I was born in England in the mid 50’s and growing up in the 60’s exposed me to both ‘flower power’ as well as ‘mods and rockers’. I spent my teenage years dressed in long flowing Indian cotton dresses, necklaces of tiny bells that jingled when I walked, looking longingly after those who were a little older, lusting after the freedom they had to travel, hang out at festivals and so on. With a short flurry into cropped hair and mohair suits, it didn’t last long but you do need to experiment don’t you, the ‘hippy’ era probably influenced me are than anything else. Living less than an hour outside London forays into Carnaby Street, Kings Road, Knightsbridge with Biba and Harrods, where at the time you really could buy anything, was the norm. Live music was so accessible, with the Kursaal in Southend providing a weekly, and affordable place to hang out and see bands and I still like loose, flowing clothes, long velvet skirts and going to live gigs 🙂

Travelling as an adult, something I do as often as possible, has opened my eyes to other cultures, many of which have links to some of the work I do as an energy and shamanic healer. I know that every place I visit impacts on me in some way and that I carry the energy of many of them with me.

I live now in Ireland  and despite the rise and subsequent demise of the Celtic Tiger, we are still  relatively free from the busy and materialistic world. It is here that I found my way into the work I do now, discovered the delights of stone circles and standing stones, ring forts and labyrinths and the energy and spirit of place. It is here that I learnt to connect with and work with the land, here where the culture allows this all to happen naturally. So just as the culture of 60’s England influenced by early years so is Ireland now influencing the latter ones.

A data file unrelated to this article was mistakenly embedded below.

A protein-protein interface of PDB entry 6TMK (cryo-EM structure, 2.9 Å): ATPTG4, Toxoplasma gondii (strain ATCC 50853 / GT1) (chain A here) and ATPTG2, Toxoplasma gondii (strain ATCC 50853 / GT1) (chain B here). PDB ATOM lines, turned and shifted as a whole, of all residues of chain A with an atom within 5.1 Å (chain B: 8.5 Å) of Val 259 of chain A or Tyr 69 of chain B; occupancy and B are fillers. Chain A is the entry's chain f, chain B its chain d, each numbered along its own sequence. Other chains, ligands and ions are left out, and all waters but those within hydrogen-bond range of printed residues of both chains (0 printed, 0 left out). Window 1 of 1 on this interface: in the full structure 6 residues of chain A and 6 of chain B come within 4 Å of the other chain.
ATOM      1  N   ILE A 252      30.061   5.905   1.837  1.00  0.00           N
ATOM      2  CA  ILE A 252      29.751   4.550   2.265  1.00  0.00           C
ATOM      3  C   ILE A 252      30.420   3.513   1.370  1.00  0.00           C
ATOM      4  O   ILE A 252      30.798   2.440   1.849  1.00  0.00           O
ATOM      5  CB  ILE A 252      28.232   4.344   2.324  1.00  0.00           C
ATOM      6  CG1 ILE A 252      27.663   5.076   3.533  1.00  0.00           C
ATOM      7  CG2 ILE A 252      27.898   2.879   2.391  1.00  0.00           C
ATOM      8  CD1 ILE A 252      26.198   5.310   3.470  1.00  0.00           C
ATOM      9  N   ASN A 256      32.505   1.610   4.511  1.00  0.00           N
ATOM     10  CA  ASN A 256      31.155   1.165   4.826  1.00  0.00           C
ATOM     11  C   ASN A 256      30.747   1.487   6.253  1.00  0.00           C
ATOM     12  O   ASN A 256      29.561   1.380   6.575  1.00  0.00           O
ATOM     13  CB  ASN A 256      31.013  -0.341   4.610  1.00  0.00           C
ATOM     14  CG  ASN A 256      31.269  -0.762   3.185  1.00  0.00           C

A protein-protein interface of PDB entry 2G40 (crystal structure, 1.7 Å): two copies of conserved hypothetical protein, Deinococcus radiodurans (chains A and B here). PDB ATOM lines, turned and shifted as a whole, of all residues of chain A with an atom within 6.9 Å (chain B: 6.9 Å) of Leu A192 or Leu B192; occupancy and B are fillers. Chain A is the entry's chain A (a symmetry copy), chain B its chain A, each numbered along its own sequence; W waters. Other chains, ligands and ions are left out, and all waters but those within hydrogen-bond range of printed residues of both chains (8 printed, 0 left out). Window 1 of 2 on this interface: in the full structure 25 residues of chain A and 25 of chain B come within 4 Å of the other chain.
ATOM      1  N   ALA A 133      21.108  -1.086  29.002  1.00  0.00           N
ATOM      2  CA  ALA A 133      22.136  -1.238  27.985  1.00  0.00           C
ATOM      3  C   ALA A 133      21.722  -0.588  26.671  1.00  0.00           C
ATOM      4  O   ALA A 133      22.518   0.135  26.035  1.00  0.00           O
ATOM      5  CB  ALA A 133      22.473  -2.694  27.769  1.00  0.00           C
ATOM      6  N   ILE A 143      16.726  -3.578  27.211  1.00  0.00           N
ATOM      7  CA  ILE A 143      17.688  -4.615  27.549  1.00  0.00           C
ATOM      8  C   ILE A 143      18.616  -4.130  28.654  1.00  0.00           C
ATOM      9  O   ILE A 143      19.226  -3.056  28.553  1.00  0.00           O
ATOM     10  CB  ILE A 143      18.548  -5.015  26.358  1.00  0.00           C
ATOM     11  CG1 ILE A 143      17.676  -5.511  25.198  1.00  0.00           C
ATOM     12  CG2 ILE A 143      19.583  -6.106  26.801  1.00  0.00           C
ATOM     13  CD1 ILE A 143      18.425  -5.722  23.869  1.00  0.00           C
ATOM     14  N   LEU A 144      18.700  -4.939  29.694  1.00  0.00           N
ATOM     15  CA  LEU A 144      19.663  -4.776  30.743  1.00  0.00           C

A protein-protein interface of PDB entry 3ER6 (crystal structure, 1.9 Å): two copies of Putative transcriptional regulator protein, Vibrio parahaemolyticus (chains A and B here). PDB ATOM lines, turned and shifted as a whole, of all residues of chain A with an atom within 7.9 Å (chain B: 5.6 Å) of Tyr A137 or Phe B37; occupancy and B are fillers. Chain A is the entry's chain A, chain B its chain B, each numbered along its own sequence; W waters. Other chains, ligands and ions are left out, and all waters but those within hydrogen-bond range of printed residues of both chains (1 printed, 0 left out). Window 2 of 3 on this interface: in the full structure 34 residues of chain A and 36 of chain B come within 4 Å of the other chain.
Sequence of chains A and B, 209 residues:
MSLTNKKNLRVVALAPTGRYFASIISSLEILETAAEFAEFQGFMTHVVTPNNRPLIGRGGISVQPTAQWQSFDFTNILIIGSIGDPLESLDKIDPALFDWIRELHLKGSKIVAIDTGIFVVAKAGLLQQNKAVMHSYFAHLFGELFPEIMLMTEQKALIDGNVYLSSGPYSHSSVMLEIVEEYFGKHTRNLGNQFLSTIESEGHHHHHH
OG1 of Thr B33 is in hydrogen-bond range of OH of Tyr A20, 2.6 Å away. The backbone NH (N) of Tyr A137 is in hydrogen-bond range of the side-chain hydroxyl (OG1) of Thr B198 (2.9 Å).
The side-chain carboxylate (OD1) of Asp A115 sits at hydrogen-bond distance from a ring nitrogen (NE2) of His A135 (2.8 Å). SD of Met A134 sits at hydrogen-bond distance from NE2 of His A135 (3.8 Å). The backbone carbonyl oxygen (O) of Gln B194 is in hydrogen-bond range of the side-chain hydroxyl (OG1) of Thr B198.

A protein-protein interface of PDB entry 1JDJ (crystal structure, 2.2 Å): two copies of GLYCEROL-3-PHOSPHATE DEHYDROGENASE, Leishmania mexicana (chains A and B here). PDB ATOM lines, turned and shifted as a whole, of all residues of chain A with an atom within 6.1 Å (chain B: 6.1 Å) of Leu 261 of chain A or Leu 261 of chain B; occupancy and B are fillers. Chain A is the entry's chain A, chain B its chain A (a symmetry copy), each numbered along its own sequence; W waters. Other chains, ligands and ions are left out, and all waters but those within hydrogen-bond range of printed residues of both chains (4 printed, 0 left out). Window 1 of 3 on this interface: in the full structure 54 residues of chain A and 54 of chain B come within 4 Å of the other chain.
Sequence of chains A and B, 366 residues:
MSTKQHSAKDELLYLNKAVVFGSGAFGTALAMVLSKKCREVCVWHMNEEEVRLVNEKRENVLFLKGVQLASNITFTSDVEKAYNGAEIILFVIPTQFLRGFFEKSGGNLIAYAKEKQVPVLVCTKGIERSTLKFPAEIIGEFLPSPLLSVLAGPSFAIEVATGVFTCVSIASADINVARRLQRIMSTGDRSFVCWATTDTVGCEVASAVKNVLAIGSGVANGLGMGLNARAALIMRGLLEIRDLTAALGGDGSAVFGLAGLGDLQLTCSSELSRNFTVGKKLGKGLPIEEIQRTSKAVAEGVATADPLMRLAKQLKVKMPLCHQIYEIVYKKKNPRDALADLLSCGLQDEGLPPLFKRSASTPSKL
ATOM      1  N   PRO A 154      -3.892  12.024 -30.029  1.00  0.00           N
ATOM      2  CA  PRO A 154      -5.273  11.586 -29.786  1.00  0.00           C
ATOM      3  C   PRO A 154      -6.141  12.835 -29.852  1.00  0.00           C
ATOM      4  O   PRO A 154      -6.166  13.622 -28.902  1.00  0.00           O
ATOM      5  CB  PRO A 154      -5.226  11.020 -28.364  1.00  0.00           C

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Book Review – Secret Medicines from your Garden

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Secret Medicines from your Garden

Ellen Evert Hopman

ISBN 978-1-62055-557-6

Every now and again I come across a book which I know will become favourite resource, one that will live on my bookcase, one I will reach out for on numerous occasions, one that will never be leant out to anyone in case I were to lose it. Such a book is Hopman’s ‘Secret Medicines from your Garden’.

This is not a traditional herbal encyclopaedia by any means, for unlike others this is topic based. Plants frequently appear in one section of the book only to pop up again in another, showing us a different side to them, one that may be overlooked by others. Sections of the book teach us about working with the signatures of plant, seasonal herbs, the invisible dimensions of the plant world and ways we can make use of plants in our own lives. Throughout her book Hopman provides us with a real treasure chest of information, wisdom, both modern and traditional, recipes, remedies, potions, tinctures, teas and more besides.

Ellen Evert Hopman is someone with an eclectic background, interested in many things who is both a herbalist and a Druid . In Secret Medicine from your Garden we benefit from this diverseness, for because of it, she is able to open up the world of plants to us in both a practical and very spiritual way.